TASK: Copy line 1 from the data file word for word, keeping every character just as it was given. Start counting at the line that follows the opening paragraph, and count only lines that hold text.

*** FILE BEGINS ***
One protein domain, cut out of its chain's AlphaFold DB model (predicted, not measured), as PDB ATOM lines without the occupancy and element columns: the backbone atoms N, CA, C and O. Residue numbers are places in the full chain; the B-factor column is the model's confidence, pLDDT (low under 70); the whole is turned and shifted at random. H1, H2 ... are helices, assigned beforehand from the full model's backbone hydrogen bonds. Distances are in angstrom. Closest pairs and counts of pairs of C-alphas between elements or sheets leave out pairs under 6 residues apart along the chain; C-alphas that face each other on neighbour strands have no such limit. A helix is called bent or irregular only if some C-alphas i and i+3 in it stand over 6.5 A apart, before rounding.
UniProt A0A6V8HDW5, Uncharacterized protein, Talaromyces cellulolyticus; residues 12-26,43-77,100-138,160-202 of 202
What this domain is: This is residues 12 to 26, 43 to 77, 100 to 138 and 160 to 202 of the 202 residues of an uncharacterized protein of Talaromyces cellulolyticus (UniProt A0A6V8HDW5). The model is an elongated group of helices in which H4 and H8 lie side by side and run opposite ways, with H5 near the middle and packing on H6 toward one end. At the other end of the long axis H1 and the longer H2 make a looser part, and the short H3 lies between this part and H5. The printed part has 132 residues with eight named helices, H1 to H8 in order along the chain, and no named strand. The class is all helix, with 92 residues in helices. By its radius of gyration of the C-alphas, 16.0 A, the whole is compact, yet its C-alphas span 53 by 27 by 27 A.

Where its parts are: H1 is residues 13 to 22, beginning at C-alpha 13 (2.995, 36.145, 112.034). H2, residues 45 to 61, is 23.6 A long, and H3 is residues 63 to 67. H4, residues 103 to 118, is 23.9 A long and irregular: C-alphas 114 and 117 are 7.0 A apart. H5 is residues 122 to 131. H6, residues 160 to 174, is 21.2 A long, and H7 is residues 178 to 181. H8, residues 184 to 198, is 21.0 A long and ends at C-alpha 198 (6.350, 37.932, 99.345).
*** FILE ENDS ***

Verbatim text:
UniProt A0A6V8HDW5, Uncharacterized protein, Talaromyces cellulolyticus; residues 12-26,43-77,100-138,160-202 of 202